The second part of the necessary paradigm shift is an extension of the first and involves scholars’ preoccupation with the publication of a print monograph, despite declining numbers of print publications and decreasing library purchase budgets. Tenure is still tightly tied to print monograph publication, with little consideration of alternatives. A report by the Modern Language Association found, from its 2005 survey, that “40.8% of departments in doctorate-granting institutions report no experience evaluating refereed articles in electronic format, and 65.7% report no experience evaluating monographs in electronic format” and thus included the following among its recommendations: “3. The profession as a whole should develop a more capacious conception of scholarship by rethinking the dominance of the monograph, promoting the scholarly essay, establishing multiple pathways to tenure, and using scholarly portfolios. 4. Departments and institutions should recognize the legitimacy of scholarship produced in new media, whether by individuals or in collaboration, and create procedures for evaluating these forms of scholarship.”7 This finding seems particularly dismal considering that the promise of cyberscholarship lies less in the confining boundaries of the printed page and more in the fluid exchanges and availability of primary data through digital means. An example of this availability is the Humanities E-Book (HEB) project of the ACLS (, an online, fully searchable collection of 1,700 books, recommended and reviewed by scholars and featuring unlimited multi-user access. Now adding 500 books each year (available through institutional and individual subscription), this project is definitely a step in the right direction. But what source of inspiration and what other new models will be needed to persuade more departments and more individuals to take the plunge?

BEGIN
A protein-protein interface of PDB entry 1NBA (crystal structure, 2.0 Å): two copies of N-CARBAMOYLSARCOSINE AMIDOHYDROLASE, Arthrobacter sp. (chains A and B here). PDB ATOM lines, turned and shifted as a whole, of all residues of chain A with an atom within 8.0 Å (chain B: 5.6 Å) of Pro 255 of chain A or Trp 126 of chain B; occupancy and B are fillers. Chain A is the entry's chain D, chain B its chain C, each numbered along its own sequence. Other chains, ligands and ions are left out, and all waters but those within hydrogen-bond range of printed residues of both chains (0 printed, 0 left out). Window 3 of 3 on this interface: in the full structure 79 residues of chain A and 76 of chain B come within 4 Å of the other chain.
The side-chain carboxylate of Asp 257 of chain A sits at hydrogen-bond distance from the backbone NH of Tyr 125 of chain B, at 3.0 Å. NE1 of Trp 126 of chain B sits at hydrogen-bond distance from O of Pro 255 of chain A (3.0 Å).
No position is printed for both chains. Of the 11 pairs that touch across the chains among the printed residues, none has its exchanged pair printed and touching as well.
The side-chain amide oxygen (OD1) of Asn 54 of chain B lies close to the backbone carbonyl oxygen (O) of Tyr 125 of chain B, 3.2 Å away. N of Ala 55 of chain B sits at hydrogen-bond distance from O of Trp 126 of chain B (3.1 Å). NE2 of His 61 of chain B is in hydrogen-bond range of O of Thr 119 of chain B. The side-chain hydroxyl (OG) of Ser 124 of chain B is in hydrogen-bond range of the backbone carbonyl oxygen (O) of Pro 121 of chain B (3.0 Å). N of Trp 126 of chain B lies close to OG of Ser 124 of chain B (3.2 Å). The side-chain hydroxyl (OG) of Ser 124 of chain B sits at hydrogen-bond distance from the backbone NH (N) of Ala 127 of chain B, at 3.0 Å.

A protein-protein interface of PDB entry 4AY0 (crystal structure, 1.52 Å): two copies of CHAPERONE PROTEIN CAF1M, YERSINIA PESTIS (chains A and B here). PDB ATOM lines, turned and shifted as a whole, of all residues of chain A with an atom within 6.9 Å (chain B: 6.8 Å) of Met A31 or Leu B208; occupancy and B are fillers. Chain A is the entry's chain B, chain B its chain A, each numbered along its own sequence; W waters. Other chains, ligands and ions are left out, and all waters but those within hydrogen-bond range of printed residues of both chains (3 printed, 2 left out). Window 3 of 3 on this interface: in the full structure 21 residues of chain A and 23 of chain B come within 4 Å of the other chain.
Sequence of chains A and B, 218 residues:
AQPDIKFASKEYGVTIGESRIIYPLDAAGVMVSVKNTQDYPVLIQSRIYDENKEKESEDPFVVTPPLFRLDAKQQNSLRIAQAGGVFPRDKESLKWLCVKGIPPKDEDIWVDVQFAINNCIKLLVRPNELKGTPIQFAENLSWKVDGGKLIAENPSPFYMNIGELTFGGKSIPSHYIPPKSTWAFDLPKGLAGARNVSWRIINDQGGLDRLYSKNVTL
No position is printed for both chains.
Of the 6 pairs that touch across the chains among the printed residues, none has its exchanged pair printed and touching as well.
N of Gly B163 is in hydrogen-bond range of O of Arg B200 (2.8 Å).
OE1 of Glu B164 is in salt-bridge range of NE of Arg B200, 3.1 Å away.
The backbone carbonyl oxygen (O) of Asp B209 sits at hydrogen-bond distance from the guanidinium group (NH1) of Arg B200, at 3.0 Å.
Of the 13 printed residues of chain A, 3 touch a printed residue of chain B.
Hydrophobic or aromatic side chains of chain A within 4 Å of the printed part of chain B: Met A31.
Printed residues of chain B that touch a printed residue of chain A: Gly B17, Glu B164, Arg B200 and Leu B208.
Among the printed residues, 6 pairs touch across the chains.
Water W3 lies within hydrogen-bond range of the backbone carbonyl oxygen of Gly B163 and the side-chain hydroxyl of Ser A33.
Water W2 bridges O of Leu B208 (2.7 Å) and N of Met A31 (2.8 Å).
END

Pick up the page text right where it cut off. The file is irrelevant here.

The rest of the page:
Parallel to the cultural and behavioral shifts needed is the major combined challenge of budget and leadership: where will the funds required for implementing and taking advantage of cyberinfrastructure come from in a community that, in the words of Gary Wells, has “had to make do with inadequate tools, incompatible standards, tiny budgets and uninterested leaders”?8 There's a large gap between rhetoric and vision and what faculty have and do right now. How do we argue the dollar for cyberinfrastructure against the other demands on a limited budget? How can the budget be expanded, especially when there are strong calls to make this cyberinfrastructure both a means for greater collaboration within and among academic disciplines and also a route out to the general public? Who will lead this call to arms?